MASCOT Lander
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The MASCOT lander

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  • Asteroidenlande MASCOT an Bord der japanischen Raumsonde Hayabusa2
    MASCOT asteroid lander on board the Japanese Hayabusa2 spacecraft

    MASCOT (Mobile Asteroid Surface Scout) is a mobile box-shaped landing device measuring 30 x 30 x 20 centimetres and weighing approximately 10 kilograms. It accommodates four scientific instruments designed to study the surface of the asteroid Ryugu in detail.

  • Asteroidenlander MASCOT (Mobile Asteroid Surface Scout)
    Mobile Asteroid Surface Scout (MASCOT)

    MASCOT is a highly integrated asteroid lander developed by DLR in cooperation with CNES and JAXA.

  • Mobilitätsmechanismus zur Fortbewegunga auf der Asteroidenoberfläche
    Hopping on an asteroid with the help of a spring mechanism

    MASCOT can change position with the help of the swing arm ensuring that it is in the correct position.

  • Die MASCOT%2dKamera (MASCAM)
    MASCOT camera MASCAM

    The MASCAM camera, developed by the DLR Institute of Planetary Research, will start capturing images during the descent to Ryugu. After landing, it will photograph the surrounding area from the landing site to the horizon in high resolution, and will carry out geological and physical measurements of the surrounding environment and the subsoil from the asteroid’s surface.

  • Das Radiometer MARA
    The MARA radiometer

    The MARA radiometer of the DLR Institute of Planetary Research serves to determine the surface temperature as well as the thermal properties of the regolith.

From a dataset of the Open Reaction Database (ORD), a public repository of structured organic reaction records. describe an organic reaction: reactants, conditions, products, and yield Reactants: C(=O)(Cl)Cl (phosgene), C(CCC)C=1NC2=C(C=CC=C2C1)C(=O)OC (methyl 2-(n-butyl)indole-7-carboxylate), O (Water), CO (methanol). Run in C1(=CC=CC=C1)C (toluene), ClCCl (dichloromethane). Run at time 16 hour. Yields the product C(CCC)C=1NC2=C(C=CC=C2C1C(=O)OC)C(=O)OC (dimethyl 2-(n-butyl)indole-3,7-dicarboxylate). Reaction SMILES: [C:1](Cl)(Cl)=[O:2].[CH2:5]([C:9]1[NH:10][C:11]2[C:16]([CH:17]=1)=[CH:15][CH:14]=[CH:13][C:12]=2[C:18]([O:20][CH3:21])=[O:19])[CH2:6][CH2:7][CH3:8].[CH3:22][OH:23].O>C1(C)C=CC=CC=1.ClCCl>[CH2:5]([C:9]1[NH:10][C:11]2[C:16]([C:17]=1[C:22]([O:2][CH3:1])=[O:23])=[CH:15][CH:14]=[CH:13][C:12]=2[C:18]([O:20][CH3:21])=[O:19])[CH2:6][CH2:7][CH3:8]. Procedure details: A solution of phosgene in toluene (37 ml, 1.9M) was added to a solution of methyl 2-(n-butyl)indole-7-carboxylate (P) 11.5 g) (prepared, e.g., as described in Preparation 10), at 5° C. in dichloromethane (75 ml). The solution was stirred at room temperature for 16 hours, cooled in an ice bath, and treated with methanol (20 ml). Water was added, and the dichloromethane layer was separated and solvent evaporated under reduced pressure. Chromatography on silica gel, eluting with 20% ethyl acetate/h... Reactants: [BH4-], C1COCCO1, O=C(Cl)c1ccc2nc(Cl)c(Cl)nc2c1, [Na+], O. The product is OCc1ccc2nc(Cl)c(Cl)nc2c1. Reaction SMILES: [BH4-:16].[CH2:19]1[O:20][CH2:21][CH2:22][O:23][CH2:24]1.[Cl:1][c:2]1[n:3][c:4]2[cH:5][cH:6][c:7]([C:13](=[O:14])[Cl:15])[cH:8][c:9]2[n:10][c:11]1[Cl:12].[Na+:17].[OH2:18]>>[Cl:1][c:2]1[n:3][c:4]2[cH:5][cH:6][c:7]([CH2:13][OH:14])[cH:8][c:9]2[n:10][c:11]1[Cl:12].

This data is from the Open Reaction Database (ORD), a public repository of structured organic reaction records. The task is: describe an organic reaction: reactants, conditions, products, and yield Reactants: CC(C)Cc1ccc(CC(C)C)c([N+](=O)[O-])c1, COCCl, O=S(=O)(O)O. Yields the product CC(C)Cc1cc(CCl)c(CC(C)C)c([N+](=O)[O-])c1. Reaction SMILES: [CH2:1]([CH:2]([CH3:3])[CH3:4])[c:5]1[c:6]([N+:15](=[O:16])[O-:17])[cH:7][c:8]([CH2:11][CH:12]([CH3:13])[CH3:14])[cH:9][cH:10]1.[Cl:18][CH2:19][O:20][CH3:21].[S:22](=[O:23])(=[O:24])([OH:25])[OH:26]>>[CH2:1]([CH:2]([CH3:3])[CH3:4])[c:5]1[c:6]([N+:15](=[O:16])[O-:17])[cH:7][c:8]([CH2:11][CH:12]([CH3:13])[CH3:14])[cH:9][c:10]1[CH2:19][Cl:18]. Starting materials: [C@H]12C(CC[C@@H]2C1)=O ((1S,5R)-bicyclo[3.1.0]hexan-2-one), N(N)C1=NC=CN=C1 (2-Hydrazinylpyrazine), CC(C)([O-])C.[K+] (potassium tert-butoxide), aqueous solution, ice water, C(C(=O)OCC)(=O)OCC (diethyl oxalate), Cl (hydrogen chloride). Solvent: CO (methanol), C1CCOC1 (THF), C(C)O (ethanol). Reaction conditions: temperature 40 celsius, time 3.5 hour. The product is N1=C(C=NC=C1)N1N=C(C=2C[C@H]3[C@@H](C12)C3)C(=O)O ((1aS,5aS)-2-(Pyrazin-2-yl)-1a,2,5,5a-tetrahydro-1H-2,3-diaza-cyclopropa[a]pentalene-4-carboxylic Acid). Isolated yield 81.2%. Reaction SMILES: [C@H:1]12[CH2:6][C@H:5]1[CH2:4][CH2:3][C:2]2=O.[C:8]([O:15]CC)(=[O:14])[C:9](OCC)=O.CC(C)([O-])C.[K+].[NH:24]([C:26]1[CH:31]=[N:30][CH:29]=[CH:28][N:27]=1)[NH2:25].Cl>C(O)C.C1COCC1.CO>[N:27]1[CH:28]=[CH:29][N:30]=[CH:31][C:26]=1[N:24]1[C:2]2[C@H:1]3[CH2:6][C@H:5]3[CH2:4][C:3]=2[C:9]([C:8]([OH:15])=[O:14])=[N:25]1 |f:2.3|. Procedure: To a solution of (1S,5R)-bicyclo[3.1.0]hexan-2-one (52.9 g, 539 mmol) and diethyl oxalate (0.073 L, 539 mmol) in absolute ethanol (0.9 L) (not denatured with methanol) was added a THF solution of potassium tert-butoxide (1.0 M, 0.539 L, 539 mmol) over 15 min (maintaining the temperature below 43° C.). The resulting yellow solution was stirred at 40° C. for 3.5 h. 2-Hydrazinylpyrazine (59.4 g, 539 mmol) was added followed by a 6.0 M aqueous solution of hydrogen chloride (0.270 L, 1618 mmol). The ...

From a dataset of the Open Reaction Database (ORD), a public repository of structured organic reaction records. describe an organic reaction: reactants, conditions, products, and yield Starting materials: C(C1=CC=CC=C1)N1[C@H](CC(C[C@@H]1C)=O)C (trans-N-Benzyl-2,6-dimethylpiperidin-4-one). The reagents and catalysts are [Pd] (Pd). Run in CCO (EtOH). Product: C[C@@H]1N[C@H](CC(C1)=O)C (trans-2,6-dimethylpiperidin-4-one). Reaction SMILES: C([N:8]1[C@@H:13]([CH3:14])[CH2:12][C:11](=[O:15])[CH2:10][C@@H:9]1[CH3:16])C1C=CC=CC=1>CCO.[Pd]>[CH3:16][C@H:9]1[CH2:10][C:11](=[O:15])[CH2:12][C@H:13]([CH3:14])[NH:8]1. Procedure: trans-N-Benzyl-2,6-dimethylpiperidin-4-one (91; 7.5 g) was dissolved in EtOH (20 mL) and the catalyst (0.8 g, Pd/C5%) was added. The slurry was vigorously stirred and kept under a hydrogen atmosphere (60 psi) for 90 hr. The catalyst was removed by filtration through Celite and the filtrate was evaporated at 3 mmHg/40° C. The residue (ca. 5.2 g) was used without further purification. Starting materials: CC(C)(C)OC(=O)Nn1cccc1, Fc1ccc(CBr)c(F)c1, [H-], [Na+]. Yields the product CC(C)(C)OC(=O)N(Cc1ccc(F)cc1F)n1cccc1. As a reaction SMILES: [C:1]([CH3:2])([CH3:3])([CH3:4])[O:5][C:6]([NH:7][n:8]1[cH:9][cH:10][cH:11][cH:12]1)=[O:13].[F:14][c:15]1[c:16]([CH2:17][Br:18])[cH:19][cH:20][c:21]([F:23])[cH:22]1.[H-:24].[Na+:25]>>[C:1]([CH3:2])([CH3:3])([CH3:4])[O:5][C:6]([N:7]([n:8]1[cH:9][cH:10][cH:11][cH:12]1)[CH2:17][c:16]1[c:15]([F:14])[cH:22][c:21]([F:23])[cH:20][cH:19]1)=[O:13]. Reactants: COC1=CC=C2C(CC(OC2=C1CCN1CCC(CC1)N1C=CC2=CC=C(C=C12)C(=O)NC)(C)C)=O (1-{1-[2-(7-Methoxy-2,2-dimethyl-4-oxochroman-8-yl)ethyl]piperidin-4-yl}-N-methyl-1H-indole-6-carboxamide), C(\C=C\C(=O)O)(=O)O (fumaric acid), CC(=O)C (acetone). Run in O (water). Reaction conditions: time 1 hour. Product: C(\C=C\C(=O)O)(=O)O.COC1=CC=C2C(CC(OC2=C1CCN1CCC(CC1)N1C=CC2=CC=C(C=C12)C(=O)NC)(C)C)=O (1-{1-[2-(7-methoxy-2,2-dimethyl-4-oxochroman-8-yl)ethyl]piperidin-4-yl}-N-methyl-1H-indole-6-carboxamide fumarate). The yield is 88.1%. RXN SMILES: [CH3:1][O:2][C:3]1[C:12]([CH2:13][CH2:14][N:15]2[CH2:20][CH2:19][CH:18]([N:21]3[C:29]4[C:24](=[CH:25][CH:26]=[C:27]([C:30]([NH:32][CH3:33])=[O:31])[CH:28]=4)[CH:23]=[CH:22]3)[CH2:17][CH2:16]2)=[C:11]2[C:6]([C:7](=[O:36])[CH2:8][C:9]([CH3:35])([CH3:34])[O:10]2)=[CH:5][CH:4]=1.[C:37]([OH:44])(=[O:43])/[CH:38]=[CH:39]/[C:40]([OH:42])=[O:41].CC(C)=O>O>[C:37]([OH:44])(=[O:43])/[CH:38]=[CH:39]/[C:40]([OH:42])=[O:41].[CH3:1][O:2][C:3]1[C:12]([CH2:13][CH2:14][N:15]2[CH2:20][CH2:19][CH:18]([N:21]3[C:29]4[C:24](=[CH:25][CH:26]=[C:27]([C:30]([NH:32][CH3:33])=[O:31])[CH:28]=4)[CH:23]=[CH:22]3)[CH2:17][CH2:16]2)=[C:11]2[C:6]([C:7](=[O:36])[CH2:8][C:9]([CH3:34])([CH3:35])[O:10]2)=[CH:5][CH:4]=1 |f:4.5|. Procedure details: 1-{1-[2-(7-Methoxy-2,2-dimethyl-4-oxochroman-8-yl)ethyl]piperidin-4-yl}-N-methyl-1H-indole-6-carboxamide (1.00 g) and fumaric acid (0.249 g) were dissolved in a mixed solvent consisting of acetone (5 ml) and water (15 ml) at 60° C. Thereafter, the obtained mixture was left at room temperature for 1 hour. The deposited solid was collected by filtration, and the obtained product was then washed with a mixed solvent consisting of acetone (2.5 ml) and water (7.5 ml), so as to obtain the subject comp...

• Das Magnetometer MAG
    The MAG magnetometer

    The MAG magnetometer, developed by the Institute for Geophysics and Extraterrestrial Physics at the Technical University of Braunschweig, will determine the asteroid’s magnetic field.

  • Das Infrarot%2dSpektralmikroskop MicrOmega
    The MicrOmega infrared spectrometer

    The MicrOmega infrared spectrometer, a device from the Institut d‘Astrophysique Spatiale (Paris), will investigate the mineralogical composition of the regolith.

MASCOT (Mobile Asteroid Surface Scout) is a mobile box-shaped landing device measuring 30 x 30 x 20 centimetres and weighing approximately 10 kilograms. It accommodates four scientific instruments designed to study the surface of the asteroid Ryugu in detail.

The structure itself, weighing just 450 grams, is extremely light but very robust. This is made possible by the use of layers of carbon fibre reinforced plastics that are just 0.125 millimetres thick, and which are combined with a foam core or laminate to form a framework structure appropriate to the material.

MASCOT also includes a mechanism that enables movement on the asteroid surface. This encompasses a swing-arm, made out of tungsten, which is accelerated and decelerated by a motor, causing the whole system to swing, so that MASCOT can move by 'jumping' and thus manoeuvre itself into the position required to conduct the experiments. MASCOT's battery has a capacity of 200 Watt-hours, sufficient for 16 hours of operating time. However, the actual operating time depends on the temperature and actual power consumption on site. During this time, Ryugu will go through about two full asteroid day-and-night cycles.

Landing and ‘hopping’ on an asteroid